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Center-quarterback exchange a point of emphasis for Cavaliers

Viewers of Monday night’s matchup between Boise State and Virginia Tech were provided a reminder of just how difficult seemingly simple tasks – such as securely snapping the ball to the quarterback – can be. On the game’s second play from scrimmage, quarterback Tyrod Taylor fumbled the snap and turned the ball over on the Virginia Tech 31 yard-line. Boise State got on the board with a field goal a few plays later and went on to claim a 33-30 victory.

Virginia Coach Mike London watched that game on television. And when asked on Tuesday about his own team’s center-quarterback exchange, he offered some thoughts as to the various factors involved in the execution, as well as how damaging faulty execution of the snap can be.

“It was an issue early on during camp, and even sometimes later in camp about sometimes just a simple quarterback-center exchange,” London said. “As simple as it sounds, it can be devastating, as far as the turnover that it leads to. The center wants to be able to snap and step at the same time and get to his assignment. The quarterback wants to get out quickly because maybe he knows a guard is pulling and crossing his face. Both of them are culpable sometimes to the ball security aspect of it.”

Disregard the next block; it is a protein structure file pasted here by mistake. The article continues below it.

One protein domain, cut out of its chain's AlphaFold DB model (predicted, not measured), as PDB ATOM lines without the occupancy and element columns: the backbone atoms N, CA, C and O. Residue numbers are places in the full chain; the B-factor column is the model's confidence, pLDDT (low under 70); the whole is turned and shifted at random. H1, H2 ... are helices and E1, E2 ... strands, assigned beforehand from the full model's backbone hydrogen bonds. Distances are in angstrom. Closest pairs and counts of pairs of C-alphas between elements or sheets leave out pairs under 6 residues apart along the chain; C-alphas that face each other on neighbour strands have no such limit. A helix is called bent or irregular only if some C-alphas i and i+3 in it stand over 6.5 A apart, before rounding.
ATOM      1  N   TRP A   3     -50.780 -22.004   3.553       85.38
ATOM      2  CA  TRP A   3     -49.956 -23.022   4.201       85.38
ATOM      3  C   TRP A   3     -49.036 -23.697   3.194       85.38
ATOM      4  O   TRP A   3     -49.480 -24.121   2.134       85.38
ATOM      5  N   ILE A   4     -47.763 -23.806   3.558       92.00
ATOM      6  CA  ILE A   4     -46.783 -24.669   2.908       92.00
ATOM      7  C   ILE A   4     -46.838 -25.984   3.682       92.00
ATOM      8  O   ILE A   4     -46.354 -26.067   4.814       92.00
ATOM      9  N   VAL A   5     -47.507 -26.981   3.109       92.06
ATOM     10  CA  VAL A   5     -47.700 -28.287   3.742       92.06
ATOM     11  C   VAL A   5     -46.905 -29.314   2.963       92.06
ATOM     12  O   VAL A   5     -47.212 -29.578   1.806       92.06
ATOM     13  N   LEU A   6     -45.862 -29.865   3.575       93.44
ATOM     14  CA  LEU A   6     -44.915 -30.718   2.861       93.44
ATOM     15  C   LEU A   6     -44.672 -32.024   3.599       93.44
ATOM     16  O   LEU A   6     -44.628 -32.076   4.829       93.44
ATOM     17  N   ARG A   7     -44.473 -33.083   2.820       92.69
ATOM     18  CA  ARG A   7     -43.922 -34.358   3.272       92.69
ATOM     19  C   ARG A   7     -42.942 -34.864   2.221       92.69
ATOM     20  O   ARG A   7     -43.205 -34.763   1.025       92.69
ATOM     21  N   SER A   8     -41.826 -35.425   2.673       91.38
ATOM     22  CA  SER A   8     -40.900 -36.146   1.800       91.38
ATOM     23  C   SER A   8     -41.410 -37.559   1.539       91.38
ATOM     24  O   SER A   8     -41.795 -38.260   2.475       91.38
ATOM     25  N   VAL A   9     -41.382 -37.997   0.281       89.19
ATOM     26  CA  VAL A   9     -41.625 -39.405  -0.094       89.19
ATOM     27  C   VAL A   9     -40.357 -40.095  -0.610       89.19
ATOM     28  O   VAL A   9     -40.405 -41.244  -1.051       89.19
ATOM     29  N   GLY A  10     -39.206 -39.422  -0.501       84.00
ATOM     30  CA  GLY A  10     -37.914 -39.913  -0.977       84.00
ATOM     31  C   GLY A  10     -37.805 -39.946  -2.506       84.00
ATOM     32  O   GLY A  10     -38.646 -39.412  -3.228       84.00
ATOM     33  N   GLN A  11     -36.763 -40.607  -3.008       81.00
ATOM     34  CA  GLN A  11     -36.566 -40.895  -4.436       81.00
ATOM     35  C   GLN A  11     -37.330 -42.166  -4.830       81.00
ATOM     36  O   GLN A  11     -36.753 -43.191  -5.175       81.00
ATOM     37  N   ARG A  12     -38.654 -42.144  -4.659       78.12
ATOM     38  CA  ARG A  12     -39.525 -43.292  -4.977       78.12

Fifth-year senior quarterback Marc Verica and junior center Anthony Mihota had no issues with the snap exchange Saturday during Virginia’s season-opening win over Richmond.

“I just think in the game both Marc and Anthony were very cognizant of the fact that, ‘Hey listen, first and foremost I've got to get the ball to you. And then once that happens, you're on your own. You've got to do what you need to do,’” London said. “But that is a point of emphasis. You just hate to do things that you do routinely all the time and sometimes you take for granted.

“The first thing that we do (at practice) is quarterback-center exchange. You do it, and you do it, and you do it. And then in a game sometimes, for whatever reason, the ball is put on the ground. That's one of the things that you hope to try to eliminate just by doing it so many times it becomes second nature.”

By Steve Yanda  |  September 9, 2010; 12:17 PM ET
 
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